I wasn’t going to post anything about this, but it’s been weighing heavily on my heart for over a year now and recent comments on the campaign trail have decided me on it.

Donald Trump said in a speech in Ohio today that the USA must stop apologizing for itself and begin celebrating itself.  You’d think he was a millennial talking about a millennial and not a septuagenarian talking about nearly 250 years of history, some of which is so damming and morally repugnant that we would consider invading a foreign power for executing such atrocities today.  Furthermore, given the recent litany of events which exemplify how racially divided our country is, it seems all the more important to look at what we have done wrong and to actually apologize for it.  The bigger issue at hand however, has nothing to do with America’s behavior, but with our perception of it. 

We have a perception of our history which creates a “unified” American Narrative.  This narrative goes something like this: we have fought oppression, we live in freedom, and we are the best country/people/place in the world.  It is a kind of American Exceptionalism mixed in with a bit of the Righteous Warrior.  Modern examples of this narrative, and examples of how this narrative impacts our perspective are not hard to find.

The invasion of Iraq, and calls for the invasion of Syria, are necessary because we are the best and we must quell violence with violence to show the world how.

The Cold War was necessary because American Capitalism was the best and could not fall to Russian Communism.

The Bombings of Hiroshima and Nagasaki were necessary because American lives were the best and could not be risked any further.

The Subjugation of Native American peoples and cultures were necessary because American people and culture was better and we needed to prove it.

Slavery was necessary because America needed slaves to show how great we were.

There are plenty of other examples out there, but the point remains that we live in a country which has largely idealized what it means to be “American.”  We dress it up with ideas of freedom and prosperity and exceptionalism, never realizing that there are large swaths of the population who share this country, but do not share that narrative.  As proof, we need look no further than the Flint water crisis which was all over the news and made national headlines, and yet a massive demonstration by Native American Tribes against an oil pipeline that threatens their water source is largely ignored.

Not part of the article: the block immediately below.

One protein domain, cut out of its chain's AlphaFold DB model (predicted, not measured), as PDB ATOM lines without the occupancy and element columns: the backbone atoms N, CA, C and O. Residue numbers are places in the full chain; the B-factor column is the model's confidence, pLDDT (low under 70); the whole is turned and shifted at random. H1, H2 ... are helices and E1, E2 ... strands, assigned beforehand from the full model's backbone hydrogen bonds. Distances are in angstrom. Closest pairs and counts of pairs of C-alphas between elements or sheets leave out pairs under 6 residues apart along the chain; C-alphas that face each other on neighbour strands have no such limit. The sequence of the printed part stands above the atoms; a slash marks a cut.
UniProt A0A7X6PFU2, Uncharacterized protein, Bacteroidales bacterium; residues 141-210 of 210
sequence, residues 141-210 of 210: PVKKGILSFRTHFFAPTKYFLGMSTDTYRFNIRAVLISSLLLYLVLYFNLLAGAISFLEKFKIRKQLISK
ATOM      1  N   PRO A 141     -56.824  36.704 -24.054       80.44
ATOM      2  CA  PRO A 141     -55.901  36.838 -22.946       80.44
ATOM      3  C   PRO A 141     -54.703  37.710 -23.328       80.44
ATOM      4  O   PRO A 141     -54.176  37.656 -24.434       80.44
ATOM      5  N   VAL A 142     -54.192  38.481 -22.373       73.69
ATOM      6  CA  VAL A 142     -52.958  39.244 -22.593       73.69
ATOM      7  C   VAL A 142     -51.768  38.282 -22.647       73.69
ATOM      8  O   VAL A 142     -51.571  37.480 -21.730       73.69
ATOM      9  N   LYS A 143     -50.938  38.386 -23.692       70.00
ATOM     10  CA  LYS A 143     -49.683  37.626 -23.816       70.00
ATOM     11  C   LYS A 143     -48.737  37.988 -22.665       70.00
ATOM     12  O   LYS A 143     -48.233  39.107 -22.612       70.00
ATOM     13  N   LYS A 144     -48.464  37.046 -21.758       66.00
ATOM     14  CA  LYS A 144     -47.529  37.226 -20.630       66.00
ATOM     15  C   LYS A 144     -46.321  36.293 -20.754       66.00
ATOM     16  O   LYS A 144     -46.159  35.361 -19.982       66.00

I grew up overseas and I have always been proud to call myself American because I have always believed the American Narrative.  That belief is shattered.  I am still proud to be American however, because I also believe that once we come to terms with the truth of our own history we will actually be able to become a morally exceptional people.

How?

I have no idea.  Maybe we need our own Truth and Reconciliation Committee, although that would be hard to do since it would require a lot of people admitting that we have done wrong.

Maybe we need to build more monuments, monuments to slavery and lynching and the repugnant Boarding Schools we forced upon the native population.

I am not very well versed in these things, but as a man of faith I am versed in repentance, and the USA as a whole, needs to take a long, hard look in the mirror and realize just what we’ve done wrong in the last 250 years. It is not a quick fix.  It is not easy.  It will take time.  But there’s no point in celebrating something that can be, but never was.

 

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